May 20, 2020

The pandemic tells a very different tale for 3 big retailers

Updates from a few titans of US retail show how the sector is shaking out into a few winners and lots of losers.

Wanna know why pot shops, gun stores, and craft emporiums fought so hard to be named an essential business during the pandemic?

The truth is out there… in the terrifying fine print of corporate earnings reports.

Three titans of US retail weighed in on Tuesday. Their updates show how the sector is shaking out into a few winners and LOTS of losers.

The good: Walmart

America’s largest retailer benefited in a big way from staying open as an essential business. US same-store sales grew by 10% in Q1, and ecommerce sales skyrocketed by 74%.

Business Insider said Walmart’s experience showed how shopping habits changed as the pandemic set in and consumers started hunkering down at home. They made fewer trips, but spent more — the average receipt rose by 16.5%.

One interesting footnote: Walmart is discontinuing, the online-only retailer it bought in 2016 for $3B. You win this round, Bezos.

The not-as-good: Home Depot

The picture for the home-improvement giant was mixed: Same-store sales grew by 6.4%, and Q1 revenue rose 7.1% over last year.

But the company said coronavirus-related costs were a huge drag on its finances. It spent ~$850m on employee benefits to keep stores and warehouses humming.

The ugly: Kohl’s

When stores close, as Kohl’s locations did, profits plummet. The company said sales were down by a whopping 43.5% in Q1 compared to last year.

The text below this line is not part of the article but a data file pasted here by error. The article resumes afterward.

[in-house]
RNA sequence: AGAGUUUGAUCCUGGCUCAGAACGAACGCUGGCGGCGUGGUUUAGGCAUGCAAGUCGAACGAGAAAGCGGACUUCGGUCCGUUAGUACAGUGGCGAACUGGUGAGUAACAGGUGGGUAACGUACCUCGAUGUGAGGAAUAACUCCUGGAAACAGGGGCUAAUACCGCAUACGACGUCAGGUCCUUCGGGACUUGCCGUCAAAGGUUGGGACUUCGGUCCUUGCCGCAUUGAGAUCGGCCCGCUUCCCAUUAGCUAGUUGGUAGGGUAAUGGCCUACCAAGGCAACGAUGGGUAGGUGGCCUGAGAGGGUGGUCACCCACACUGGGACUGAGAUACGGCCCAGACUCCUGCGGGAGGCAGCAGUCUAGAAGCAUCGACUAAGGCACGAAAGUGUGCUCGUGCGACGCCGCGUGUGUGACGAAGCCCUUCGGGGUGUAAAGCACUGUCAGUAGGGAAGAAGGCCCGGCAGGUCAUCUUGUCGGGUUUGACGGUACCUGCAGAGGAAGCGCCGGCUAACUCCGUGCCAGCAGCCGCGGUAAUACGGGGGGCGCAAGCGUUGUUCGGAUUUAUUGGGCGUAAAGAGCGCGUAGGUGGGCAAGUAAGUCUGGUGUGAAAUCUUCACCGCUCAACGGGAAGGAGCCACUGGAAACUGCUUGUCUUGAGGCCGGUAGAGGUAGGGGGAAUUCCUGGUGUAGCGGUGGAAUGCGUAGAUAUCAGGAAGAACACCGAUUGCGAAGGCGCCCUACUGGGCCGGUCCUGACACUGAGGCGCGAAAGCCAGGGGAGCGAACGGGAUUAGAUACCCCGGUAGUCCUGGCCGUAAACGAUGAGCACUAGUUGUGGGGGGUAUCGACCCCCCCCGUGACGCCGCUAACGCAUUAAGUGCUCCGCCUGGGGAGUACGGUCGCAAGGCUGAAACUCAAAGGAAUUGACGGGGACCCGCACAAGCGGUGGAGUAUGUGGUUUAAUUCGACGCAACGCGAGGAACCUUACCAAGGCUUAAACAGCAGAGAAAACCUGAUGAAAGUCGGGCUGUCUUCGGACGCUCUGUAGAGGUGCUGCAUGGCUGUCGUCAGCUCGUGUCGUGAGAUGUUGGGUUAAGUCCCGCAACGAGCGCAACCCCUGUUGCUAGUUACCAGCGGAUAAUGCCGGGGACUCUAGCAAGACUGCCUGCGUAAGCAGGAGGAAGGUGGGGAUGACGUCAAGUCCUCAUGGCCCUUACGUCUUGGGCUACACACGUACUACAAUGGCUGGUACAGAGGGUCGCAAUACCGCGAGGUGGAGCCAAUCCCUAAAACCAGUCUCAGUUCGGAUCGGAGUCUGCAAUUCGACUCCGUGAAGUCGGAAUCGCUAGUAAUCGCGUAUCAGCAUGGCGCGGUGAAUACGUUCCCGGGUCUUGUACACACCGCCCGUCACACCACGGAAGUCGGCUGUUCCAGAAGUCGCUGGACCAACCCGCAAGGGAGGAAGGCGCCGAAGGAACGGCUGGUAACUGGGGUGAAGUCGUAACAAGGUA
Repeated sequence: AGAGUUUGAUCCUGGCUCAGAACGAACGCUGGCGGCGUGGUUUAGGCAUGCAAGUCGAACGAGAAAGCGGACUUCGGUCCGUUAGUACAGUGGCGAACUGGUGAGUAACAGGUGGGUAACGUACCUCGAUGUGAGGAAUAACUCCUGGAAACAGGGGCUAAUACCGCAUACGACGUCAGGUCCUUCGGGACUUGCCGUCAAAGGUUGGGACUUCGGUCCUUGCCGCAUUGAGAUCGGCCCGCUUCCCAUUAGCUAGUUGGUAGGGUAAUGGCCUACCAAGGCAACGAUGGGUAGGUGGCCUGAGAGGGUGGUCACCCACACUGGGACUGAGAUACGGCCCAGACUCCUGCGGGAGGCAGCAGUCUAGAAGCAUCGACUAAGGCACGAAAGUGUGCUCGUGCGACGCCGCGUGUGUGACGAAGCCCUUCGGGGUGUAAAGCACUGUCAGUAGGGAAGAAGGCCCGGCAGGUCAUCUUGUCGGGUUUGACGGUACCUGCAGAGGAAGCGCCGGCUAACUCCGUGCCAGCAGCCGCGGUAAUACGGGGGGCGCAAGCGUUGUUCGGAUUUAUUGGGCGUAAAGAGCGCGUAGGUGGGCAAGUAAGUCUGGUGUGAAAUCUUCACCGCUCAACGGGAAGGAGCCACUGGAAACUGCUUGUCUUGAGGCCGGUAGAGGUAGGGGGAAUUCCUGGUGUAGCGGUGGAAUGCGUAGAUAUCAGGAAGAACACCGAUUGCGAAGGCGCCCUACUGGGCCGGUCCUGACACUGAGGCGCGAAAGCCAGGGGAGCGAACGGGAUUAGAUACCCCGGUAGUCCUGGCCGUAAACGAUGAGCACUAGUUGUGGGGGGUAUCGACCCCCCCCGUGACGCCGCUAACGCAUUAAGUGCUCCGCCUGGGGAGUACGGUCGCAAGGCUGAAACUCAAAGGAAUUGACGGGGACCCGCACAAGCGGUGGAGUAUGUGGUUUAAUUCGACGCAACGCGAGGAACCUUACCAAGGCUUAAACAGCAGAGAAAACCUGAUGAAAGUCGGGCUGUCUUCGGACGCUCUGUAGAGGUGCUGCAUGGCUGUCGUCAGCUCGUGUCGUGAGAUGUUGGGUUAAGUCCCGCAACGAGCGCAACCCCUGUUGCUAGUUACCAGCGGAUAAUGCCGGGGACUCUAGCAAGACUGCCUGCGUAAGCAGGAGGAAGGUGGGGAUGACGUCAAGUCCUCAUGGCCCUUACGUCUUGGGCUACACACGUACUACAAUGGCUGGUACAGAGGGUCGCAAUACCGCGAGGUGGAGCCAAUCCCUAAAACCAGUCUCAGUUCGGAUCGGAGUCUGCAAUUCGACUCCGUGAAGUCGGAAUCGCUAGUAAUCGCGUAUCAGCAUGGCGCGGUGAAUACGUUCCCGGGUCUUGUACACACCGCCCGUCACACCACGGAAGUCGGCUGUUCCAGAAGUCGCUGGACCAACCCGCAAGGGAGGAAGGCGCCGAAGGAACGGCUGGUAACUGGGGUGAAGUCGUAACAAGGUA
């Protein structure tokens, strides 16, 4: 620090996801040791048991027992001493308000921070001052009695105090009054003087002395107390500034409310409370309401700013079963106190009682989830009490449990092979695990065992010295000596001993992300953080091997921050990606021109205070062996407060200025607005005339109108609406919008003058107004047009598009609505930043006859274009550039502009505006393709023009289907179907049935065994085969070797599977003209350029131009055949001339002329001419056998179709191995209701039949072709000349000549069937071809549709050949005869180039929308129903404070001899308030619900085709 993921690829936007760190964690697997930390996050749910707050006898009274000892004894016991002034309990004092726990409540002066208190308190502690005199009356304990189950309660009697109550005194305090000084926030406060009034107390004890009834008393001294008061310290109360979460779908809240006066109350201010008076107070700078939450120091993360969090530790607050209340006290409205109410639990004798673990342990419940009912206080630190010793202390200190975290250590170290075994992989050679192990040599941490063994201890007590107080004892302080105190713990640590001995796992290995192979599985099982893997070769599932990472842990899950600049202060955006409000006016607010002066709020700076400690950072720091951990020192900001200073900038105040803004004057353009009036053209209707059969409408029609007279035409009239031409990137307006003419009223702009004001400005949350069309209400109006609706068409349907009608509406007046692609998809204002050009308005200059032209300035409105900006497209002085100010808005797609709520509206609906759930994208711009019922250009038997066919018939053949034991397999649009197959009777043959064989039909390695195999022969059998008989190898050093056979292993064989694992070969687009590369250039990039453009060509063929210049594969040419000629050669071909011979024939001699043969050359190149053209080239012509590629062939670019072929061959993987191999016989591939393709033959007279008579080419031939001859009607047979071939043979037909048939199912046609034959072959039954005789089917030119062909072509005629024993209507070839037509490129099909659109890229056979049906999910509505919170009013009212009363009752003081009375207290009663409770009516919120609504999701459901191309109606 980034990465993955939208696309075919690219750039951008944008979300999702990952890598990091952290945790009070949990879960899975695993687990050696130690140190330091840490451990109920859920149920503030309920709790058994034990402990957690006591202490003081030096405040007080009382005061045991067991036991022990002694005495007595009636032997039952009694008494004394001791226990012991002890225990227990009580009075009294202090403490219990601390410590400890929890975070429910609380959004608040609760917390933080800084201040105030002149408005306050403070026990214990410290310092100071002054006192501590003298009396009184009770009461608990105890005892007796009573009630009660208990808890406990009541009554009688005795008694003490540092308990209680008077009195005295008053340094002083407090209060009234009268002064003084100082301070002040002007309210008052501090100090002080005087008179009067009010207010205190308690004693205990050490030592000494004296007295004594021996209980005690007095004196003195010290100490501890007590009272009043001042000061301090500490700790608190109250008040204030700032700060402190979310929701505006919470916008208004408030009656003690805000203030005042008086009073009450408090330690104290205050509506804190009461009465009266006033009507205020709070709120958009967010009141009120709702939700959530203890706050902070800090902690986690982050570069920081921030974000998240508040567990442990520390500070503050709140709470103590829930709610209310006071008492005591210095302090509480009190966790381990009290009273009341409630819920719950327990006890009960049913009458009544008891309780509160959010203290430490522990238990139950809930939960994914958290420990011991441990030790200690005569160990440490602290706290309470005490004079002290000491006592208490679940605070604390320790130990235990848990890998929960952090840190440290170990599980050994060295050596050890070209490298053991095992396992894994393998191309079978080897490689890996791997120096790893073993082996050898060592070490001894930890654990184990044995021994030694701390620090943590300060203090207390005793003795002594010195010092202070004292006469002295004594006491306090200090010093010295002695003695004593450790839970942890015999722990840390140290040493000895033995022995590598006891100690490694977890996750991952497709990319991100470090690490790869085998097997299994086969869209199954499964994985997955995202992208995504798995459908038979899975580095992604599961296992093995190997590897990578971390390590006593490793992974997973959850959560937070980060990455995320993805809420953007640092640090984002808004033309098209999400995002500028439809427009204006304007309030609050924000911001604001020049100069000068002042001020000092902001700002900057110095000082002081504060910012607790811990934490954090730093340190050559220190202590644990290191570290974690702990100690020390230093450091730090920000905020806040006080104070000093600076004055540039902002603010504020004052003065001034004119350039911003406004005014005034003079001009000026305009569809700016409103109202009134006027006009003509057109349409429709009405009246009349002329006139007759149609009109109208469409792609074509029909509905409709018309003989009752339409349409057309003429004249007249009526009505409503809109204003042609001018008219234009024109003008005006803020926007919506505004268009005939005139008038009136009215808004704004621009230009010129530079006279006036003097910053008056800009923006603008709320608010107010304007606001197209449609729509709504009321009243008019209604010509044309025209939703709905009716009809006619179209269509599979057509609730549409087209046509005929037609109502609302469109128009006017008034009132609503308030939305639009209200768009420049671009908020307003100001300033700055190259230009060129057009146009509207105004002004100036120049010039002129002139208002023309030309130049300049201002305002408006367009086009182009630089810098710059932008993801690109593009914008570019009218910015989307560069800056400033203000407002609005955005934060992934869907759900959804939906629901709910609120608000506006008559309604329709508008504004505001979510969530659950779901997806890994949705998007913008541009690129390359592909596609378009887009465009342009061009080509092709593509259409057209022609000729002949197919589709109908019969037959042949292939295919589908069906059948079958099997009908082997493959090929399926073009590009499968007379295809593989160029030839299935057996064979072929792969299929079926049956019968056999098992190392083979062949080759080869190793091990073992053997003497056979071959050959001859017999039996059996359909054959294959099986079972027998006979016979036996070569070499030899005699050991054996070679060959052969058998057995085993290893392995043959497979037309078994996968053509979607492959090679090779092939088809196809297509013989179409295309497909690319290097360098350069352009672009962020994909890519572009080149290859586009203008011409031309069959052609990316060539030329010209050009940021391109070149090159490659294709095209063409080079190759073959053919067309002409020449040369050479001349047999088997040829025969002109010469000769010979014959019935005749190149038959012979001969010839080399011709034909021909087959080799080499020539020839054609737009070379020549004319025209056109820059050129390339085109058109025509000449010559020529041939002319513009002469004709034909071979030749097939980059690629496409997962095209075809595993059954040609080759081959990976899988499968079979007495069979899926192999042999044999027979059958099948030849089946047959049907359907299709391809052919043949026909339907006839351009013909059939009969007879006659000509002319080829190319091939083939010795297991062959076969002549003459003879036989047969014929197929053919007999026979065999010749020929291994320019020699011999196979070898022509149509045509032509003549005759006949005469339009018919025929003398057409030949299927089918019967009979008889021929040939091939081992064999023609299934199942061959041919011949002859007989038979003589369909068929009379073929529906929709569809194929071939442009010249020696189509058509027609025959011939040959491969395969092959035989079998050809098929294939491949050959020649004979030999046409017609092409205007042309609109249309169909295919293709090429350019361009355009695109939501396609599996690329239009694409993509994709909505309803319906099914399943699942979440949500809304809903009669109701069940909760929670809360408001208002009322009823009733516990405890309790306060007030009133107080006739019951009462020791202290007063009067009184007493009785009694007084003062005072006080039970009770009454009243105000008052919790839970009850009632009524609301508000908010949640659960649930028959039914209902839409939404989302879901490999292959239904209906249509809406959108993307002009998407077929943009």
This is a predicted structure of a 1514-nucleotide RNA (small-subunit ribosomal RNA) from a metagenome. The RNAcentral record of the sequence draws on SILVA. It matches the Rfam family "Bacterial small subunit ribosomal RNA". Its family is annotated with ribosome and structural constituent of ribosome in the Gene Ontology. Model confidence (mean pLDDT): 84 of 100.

Its next challenge will be avoiding the same fate of other big-name retailers like J.Crew, JC Penney, and Neiman Marcus — all of which have sought bankruptcy protection. Pier 1, which filed for bankruptcy in February, is planning to close all of its stores.

Kohl’s has reopened about half of its stores, and the company’s CEO says they’re made for social distancing — because they’re big and they’re not in malls.

Daily briefings, straight to your inbox

Business and tech news in 5 minutes or less

Join over 1 million people who read The Hustle


How'd Bezos build a billion dollar empire?

In 1994, Jeff Bezos discovered a shocking stat: Internet usage grew 2,300% per year.

Data shows where markets are headed.

And that’s why we built Trends — to show you up-and-coming market opportunities about to explode. Interested?

Join us, it's free.

Look, you came to this site because you saw something cool. But here’s the deal. This site is actually a daily email that covers the important news in business, tech, and culture.

So, if you like what you’re reading, give the email a try.